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Last active February 21, 2023 10:52
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Messaging on Slack — some pitfalls

These days a lot of communication in organizations takes place on Slack. Because it's such an intuitive tool, it's easy to forget that, like any other communication medium, Slack has its own set of (often implicit) rules.

In fact, even with the best intentions, it's surprisingly easy to cause offense with an innocuous-seeming Slack message. So before you hit send, consider the following:

  • Take the size of the forum into account

    If you're sending a message to a channel with 50 participants, you're addressing a crowd. True, the very same channel may have been a place for unguarded, unfiltered communication years ago, when the organization was smaller. But as the channel grew, the environment changed - you're now in an large conference room, not a small, intimate team room.

    In other words, a message to #dev or #general is an announcement or public statement. So put as much care and attention into the message as you would with any kind of announcement to a large group of people.

  • Imagine how your message will be read

    If you're not making it 120% clear what you're trying to achieve with a message, someone will misunderstand your words. People will take a guess at your intentions and they won't usually pick the most charitable interpretation. As the number of receivers of a message goes up, so does the likelihood of someone misinterpreting your message.

    As a reader, it's good practice to assume positive intent, but as a writer, you can't rely on this mechanism. So lead with intent, and don't leave your purpose up to the imagination of the reader. Say explicitly what you want to say (you want to gather feedback about XYZ) and also mention what it is you don't intend to say (you don't want to criticize any individuals who've contributed to XYZ).

  • Avoid the Big Wall of Problems

    The Big Wall of Problems, an itemized list of issues, looks like a natural way to create the record of an investigation — except that when posted in a public channel it isn't typically perceived as a neutral factual statement. All too easily people see a list of bullet points as an accusation, a silent indictment of colleagues who previously worked on the topic. The Big Wall of Problems comes across as excessively negative and makes people feel bad.

    How can you avoid this perception, which jeopardizes cooperation, while also not giving up on the ability to address the fact that something isn't working well? It takes care to craft a message that conveys that there's an issue without risking to offend people. Reduce the list to the essential elements (did you really need those 10 items?). Tie the list back to your intent (why are you listing those items in the first place). Sometimes a synchronous call is the better alternative when a topic is controversial.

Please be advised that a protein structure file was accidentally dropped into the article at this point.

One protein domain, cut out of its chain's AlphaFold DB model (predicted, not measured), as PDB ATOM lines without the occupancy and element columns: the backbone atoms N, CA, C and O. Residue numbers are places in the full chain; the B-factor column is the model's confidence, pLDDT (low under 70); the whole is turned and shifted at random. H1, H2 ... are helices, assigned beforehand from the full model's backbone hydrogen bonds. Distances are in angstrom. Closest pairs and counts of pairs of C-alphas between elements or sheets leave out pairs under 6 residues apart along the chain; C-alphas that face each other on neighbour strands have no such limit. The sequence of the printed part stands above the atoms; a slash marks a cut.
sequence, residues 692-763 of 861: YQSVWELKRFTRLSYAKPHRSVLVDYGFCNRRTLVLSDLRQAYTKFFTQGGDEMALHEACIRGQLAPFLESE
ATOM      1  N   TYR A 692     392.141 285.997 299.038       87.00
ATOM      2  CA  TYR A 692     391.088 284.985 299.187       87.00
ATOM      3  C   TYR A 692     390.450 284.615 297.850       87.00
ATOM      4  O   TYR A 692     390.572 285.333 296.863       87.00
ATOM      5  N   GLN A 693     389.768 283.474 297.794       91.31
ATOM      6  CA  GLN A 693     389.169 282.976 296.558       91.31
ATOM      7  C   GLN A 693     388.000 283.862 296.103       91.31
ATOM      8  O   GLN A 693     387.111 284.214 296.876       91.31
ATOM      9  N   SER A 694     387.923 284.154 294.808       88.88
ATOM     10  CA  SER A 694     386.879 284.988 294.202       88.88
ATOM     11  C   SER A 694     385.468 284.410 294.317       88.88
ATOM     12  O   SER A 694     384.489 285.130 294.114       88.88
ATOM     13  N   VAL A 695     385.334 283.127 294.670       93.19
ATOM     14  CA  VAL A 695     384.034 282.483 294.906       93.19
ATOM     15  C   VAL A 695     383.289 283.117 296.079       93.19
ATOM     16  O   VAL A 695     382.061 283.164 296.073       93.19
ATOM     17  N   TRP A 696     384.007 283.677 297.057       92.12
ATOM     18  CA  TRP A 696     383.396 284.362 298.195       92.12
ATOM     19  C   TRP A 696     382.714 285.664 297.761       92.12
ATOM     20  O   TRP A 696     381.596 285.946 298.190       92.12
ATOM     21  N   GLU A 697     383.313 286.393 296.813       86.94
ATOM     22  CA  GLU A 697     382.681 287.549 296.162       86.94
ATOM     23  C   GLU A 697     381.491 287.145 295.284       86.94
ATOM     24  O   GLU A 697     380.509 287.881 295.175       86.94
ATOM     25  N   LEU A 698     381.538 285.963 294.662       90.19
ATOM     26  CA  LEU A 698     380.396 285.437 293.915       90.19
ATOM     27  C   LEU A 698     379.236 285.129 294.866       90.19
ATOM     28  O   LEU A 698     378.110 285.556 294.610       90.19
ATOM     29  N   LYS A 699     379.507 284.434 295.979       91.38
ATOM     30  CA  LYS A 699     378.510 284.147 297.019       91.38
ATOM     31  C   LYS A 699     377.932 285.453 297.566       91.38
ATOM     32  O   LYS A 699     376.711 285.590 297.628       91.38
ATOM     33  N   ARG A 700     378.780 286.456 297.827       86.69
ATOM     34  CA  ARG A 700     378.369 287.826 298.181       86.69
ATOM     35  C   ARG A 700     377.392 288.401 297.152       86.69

• Adapt your language

    An engineer's direct style of communication - no frills, straight to the point - works well in many contexts but reaches it limits in public slack messages. It can feel pushy or devoid of empathy.

    So use softeners to cancel the implication of aggressiveness. "Out of curiosity, have you considered" sounds like a cliche but it works. Try couching your message in terms of questions rather than statements coming from a place of knowledge (even if you do know your stuff, the community as a whole probably knows it better). Curiosity is key here. Starting a discussion when already having made up your mind means that you lose out on opportunities to learn; and it makes it harder for others to accept your message, because the communication feels to them like a one-way street.

    And yes, emojis go a long way towards making your message friendlier, making it easier for people to accept your meaning at face value without distracting negative reactions.

  • Put in the effort

    If you want to have an impact in your organization, fine-tuning the messaging is crucial. Yes, this is very hard, in some cases harder than the actual technical work you're doing - but without taking great care with the message, you won't be effective.

    So write a first draft of the message, go for lunch and then edit it again, cutting what's not essential or distracting. Let someone review your writing. Or better yet, co-create the message with someone else in a pairing session. The partner is helpful because their blind spots won't be the same as yours. Messaging will be more likely to be effective as a result.

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